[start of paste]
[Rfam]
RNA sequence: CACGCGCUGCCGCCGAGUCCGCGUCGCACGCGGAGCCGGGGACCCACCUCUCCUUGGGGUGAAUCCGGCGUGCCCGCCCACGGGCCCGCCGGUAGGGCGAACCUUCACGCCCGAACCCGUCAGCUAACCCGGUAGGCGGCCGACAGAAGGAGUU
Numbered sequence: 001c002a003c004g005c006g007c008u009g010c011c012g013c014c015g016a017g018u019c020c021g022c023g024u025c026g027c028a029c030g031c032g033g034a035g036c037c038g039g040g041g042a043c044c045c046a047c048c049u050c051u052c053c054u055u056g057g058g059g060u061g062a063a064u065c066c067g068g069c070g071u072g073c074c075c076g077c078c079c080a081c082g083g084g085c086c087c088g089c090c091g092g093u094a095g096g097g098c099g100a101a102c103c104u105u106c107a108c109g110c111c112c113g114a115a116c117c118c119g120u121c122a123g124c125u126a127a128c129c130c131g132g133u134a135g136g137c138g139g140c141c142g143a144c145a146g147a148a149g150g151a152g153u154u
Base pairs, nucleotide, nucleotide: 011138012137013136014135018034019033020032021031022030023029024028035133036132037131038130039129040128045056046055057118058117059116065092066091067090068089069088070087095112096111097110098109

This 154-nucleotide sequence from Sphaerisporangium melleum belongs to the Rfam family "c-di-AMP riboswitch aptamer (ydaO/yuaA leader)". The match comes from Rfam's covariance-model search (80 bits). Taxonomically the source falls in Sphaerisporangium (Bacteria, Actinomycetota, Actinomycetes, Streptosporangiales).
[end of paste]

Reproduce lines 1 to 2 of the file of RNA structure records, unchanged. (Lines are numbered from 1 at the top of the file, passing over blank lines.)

[Rfam]
RNA sequence: CACGCGCUGCCGCCGAGUCCGCGUCGCACGCGGAGCCGGGGACCCACCUCUCCUUGGGGUGAAUCCGGCGUGCCCGCCCACGGGCCCGCCGGUAGGGCGAACCUUCACGCCCGAACCCGUCAGCUAACCCGGUAGGCGGCCGACAGAAGGAGUU